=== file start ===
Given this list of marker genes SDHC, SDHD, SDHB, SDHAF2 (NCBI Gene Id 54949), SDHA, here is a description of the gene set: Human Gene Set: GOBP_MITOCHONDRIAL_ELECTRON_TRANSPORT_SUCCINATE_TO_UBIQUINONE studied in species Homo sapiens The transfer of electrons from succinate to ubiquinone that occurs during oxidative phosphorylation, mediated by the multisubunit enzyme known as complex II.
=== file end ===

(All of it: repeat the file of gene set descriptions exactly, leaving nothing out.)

Given this list of marker genes SDHC, SDHD, SDHB, SDHAF2 (NCBI Gene Id 54949), SDHA, here is a description of the gene set: Human Gene Set: GOBP_MITOCHONDRIAL_ELECTRON_TRANSPORT_SUCCINATE_TO_UBIQUINONE studied in species Homo sapiens The transfer of electrons from succinate to ubiquinone that occurs during oxidative phosphorylation, mediated by the multisubunit enzyme known as complex II.